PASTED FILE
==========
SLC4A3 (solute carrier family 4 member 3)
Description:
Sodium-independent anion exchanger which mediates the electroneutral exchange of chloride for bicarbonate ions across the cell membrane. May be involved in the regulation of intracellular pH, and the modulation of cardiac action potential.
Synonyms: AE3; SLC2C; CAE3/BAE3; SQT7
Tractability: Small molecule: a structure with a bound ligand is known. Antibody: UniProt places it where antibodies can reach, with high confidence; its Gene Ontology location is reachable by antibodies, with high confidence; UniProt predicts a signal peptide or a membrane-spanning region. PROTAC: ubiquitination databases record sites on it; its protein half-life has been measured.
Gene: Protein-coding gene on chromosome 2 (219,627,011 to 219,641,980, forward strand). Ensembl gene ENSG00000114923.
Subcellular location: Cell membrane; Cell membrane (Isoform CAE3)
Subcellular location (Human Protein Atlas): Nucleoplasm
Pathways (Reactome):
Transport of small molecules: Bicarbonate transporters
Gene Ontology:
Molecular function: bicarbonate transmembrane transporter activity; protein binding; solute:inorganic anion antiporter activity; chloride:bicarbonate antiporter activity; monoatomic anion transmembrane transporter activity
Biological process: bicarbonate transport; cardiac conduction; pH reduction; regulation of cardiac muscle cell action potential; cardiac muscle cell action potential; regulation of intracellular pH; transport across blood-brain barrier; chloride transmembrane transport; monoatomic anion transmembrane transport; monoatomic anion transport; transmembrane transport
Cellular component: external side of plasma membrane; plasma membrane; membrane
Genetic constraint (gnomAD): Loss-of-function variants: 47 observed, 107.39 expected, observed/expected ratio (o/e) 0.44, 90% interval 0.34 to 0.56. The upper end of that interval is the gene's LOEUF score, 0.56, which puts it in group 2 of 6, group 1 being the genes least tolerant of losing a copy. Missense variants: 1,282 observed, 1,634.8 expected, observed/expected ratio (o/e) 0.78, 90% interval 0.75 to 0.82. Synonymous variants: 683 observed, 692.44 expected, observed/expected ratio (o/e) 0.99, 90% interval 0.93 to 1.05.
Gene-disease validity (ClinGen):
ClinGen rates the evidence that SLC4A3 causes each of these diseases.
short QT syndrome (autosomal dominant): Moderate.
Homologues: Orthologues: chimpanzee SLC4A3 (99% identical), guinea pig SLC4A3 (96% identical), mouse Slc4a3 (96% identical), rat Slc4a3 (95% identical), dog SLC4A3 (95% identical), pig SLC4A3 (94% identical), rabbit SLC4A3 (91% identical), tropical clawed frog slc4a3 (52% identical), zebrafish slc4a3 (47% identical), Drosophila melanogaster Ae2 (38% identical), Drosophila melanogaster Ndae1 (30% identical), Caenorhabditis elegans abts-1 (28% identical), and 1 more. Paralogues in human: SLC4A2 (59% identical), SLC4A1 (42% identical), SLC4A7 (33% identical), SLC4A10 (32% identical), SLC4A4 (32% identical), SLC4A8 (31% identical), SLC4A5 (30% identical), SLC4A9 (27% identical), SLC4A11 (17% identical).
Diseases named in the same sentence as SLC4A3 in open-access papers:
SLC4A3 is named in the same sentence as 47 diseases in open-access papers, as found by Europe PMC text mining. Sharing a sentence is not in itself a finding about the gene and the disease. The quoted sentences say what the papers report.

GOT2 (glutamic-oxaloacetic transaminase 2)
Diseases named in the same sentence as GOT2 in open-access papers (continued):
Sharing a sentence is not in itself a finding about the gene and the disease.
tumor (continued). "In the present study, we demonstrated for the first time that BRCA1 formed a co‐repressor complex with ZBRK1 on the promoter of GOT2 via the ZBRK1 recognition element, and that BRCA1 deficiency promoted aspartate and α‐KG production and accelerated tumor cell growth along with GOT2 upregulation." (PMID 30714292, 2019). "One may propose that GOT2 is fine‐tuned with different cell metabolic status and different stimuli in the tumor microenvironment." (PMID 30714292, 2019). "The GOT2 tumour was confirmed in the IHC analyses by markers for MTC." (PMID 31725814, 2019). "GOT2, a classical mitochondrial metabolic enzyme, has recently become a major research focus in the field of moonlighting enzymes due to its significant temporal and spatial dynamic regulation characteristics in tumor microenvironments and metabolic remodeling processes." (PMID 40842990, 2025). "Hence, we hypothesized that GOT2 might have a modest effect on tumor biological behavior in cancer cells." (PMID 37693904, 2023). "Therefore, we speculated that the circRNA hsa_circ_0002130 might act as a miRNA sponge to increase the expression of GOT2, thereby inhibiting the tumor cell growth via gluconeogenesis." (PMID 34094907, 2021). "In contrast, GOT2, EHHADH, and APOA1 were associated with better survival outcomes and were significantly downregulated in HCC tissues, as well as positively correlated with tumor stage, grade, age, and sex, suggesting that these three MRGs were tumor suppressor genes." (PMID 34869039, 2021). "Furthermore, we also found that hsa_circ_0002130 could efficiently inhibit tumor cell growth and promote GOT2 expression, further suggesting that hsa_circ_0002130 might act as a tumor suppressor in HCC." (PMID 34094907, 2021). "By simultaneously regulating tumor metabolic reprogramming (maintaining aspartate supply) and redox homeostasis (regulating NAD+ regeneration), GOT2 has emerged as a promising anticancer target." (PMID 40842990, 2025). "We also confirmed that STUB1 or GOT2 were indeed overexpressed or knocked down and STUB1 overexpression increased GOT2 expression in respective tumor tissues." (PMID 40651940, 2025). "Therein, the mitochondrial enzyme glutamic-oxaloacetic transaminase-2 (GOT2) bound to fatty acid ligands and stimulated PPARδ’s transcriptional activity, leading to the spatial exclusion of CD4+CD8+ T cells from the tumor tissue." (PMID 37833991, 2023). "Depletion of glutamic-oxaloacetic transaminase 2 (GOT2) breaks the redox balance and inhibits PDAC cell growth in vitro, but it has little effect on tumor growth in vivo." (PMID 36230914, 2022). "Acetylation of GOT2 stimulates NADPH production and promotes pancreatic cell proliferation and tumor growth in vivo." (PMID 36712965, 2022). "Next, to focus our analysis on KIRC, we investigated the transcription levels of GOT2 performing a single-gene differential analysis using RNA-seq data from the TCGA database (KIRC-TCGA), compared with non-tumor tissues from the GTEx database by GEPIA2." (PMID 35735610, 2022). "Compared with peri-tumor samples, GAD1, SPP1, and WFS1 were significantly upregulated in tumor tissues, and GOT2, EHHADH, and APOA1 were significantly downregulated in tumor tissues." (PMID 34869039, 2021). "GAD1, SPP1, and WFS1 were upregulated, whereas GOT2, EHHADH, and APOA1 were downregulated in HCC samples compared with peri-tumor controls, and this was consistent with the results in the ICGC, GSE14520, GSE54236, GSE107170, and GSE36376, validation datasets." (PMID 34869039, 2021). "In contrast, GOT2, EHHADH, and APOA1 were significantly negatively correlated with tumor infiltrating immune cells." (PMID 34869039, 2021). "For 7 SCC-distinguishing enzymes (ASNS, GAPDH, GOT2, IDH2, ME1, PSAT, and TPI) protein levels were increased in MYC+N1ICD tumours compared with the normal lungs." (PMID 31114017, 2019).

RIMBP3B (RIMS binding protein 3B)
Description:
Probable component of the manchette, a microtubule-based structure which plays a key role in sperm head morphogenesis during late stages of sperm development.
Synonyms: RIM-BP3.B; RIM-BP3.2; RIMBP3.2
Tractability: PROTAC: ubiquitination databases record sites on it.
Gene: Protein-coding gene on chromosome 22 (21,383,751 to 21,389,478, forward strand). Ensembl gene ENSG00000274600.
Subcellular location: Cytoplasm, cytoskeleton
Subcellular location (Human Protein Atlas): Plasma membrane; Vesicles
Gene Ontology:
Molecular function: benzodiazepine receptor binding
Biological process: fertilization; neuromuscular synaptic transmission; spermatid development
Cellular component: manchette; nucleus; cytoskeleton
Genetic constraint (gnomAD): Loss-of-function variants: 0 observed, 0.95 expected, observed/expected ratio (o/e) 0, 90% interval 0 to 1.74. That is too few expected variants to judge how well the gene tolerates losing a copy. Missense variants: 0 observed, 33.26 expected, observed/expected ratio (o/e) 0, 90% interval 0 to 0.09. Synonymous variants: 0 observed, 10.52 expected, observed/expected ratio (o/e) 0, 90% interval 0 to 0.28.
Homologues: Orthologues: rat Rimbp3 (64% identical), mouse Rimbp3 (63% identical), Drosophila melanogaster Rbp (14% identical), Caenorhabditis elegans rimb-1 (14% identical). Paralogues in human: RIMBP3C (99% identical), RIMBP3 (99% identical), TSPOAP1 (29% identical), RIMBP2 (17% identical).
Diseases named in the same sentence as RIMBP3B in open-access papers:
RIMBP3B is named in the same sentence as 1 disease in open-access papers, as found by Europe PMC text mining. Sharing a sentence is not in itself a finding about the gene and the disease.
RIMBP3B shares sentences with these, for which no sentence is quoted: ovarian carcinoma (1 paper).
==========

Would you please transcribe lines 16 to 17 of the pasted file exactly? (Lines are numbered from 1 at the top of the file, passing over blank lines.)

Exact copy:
Gene-disease validity (ClinGen):
ClinGen rates the evidence that SLC4A3 causes each of these diseases.